Giant, Slimy Green Algae Bloom Threatens Olympic Sailing

By Eliza Strickland | June 27, 2008 6:55 pm

algae bloomAt the sailing venue for this summer’s Olympic Games, a vast algae bloom has covered the coastal waters with a bright green slime. The Chinese government is scrambling to clean up the mess before the games begin in early August, and more than 1,000 fishing boats have already been mobilized. “We can only haul the blue-green algae manually and we’re doing all we can with our arms full and by the boat-load,” said Wang [Haitao], a sailing spokesman for the Beijing Games organizing committee. “All you can see is fishing boats along the coast” [Bloomberg].

Besides being a concern to the sailors who plan to compete in the Olympic regattas, the algae explosion is also another instance of bad publicity highlighting China’s polluted environment. The country’s three-decade economic boom has left its waterways and coastlines severely polluted by industrial and farm chemicals and domestic sewage [AP], which contain high levels of nitrogen that nourish the algae blooms.

The Olympic sailing events are scheduled to take place in the Yellow Sea near the coastal city of Qingdao. The seaweed is making life hard for those training for the Games, wrapping around keels and stopping boats from getting up to speed…. Iain Percy, a gold medal winner in the 2000 Sydney Olympics, said he was worried by the seaweed’s presence, only six weeks from the Games. He said: “It appeared in patches the size of football pitches which are impossible to sail through. How the organisers are going to be able to set a mile-long sailing course is a real cause for concern” [Daily Mail].

On a richly ironic note, China has promised to make the 2008 summer games the “green Olympics” by enforcing environmentally responsible policies throughout the events. But preparations for the games have instead called attention to the pollution in China’s rapidly developing cities; most notably, athletes are worried about breathing Beijing’s polluted air. Beijing officials are shutting factories and taking cars off the road in a bid to reduce pollution in time for the Aug. 8 opening ceremony. The International Olympic Committee has said it will reschedule events if smog threatens athletes’ health [Telegraph].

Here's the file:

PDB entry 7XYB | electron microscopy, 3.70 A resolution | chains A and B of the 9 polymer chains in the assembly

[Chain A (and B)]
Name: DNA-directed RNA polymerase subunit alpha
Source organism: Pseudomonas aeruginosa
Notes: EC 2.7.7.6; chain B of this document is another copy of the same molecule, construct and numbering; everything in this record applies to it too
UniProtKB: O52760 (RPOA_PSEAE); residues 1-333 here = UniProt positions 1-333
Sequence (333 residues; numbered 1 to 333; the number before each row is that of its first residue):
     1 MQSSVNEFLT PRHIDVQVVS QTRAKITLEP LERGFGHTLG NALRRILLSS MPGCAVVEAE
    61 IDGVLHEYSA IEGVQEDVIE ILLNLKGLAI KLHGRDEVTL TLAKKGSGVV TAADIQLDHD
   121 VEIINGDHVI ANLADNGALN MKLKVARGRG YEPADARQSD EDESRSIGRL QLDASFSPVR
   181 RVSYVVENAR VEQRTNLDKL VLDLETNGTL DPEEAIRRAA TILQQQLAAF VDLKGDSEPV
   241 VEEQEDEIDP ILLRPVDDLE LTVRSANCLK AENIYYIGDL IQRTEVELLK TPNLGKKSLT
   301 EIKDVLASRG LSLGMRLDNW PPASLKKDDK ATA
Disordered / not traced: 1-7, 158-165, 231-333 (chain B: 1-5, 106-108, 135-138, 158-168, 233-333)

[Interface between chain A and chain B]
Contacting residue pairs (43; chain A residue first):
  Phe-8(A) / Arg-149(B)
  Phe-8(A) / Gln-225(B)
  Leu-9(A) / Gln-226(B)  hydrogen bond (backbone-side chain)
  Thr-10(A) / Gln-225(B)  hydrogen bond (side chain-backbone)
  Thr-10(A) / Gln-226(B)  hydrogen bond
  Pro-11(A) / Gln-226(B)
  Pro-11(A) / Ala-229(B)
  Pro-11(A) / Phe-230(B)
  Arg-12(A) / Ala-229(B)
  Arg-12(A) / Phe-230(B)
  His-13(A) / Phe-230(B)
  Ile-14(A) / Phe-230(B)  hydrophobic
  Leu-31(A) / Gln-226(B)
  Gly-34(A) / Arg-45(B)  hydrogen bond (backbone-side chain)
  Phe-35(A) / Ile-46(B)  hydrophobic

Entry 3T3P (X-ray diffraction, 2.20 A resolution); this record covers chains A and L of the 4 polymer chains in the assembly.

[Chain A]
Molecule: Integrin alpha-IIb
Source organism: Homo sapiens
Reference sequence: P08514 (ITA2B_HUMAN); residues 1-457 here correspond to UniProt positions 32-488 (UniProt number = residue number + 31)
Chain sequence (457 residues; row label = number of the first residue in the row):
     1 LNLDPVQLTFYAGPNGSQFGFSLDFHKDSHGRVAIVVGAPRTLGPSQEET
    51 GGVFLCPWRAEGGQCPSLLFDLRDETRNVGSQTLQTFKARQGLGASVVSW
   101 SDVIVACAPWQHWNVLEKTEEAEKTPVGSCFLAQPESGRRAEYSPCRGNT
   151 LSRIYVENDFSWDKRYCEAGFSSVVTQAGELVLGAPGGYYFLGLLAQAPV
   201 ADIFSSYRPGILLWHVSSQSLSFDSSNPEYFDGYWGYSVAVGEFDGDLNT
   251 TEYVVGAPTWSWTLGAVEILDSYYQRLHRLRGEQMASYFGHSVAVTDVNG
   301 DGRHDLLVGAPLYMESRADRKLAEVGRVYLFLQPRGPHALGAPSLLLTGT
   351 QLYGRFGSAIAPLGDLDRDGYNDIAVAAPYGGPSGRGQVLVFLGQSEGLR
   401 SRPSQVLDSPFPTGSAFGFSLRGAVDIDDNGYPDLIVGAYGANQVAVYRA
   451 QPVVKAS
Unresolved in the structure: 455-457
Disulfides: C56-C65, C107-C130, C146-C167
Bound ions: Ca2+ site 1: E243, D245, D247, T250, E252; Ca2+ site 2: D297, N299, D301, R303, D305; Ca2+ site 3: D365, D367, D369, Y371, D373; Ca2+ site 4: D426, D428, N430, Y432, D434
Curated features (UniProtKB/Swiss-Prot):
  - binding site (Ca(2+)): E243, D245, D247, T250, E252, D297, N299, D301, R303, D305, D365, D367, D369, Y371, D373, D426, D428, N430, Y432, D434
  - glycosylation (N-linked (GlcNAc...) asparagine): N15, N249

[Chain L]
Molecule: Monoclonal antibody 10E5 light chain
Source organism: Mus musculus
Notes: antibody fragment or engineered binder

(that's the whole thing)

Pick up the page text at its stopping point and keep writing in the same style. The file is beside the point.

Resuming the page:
Image: flickr/

  • Alison

    I know that the United States went through a time of horrendous pollution, when factories pumped black smoke into the air and people routinely tossed shopping bags full of trash out their car windows. I hope that we are experiencing a real environmental enlightenment, where people are beginning to realize the impact of their actions on the planet, and to modify their behaviors – even slightly – accordingly. However, it seems that developing countries are doomed to repeat our mistakes, clogging their own rivers with plastic bags and clouding their skies with smog.

    Possibly China’s progress through their “pollution period” will be accelerated by intense international attention – that would be such a wonderful side effect of the 2008 Olympics. I don’t think that preaching to the Chinese is the answer to their environmental problems, as they have to keep their own self-interests in mind, and economic development is top priority. But the pride they feel in the Olympics is a great motivation for them to clean up their country, and maybe some of these practices will have long term impacts. I really hope they will use some of their current revenue from all the trinkets they produce to invest in their magnificent country.
    Come on, China! Be an international leader in environmental causes too!!

  • redtidetoxinalert

    Harmful Algal Blooms (HAB) are proliferating worldwide, particularly along the Gulf of Mexico coastline. Sea mammals are washing ashore stricken by the potent neurotoxins that the HAB produce. More emergency room visits are logged by humans exposed to the HAB toxins.

    Researchers say that the HAB toxin called brevetoxin (red tide outbreaks) has no long-term affect on humans, yet the studies are few and far between. It kills animals in the sea by the tons, however.

    Those protecting the seaside economies tell you that the HAB toxin affect is temporary; they won’t tell you about the life-threatening symptoms being reported. Children with strange, recurrent rashes; elderly patients with debilitating lung problems; young people with chronic fatigue and mysterious infections; middle-aged victims with chronic asthma, leukemia, or other cancers.

    HAB neurotoxins invade the cells of the lymphatic system in animals, bind in the fatty tissues; and cause cellular DNA changes, yet we are told that symptoms are temporary and should go away when we leave the beach. Hmmmm…what’s wrong with this picture?

    Industry claims that run-off, excessive nutrients, and pesticides are not to blame. They say that HAB are a naturally-occurring phenomena and that the evidence does not point a finger at industry pollution. Hmmm…would the oceans wipe out their own animal life? Would the oceans suddenly create an imbalance in nature that results in serious ecosytem changes?

    Any logical human being would say this sounds like a big cover-up. The question is are humans safe when in the HAB? Though it is downplayed, human anecdotal records may show that the HAB toxins are far more dangerous than we are being told. The more important question is what is being done to protect those who know nothing about the power of a deadly HAB toxin?

  • Mark Powell

    This is a remarkably bad problem. As a sailor and oceanographer, it’s easy to say that natural conditions never produce this kind of problem. I think China’s dream is backfiring, I didn’t know about this problem until the Olympics highlighted it.

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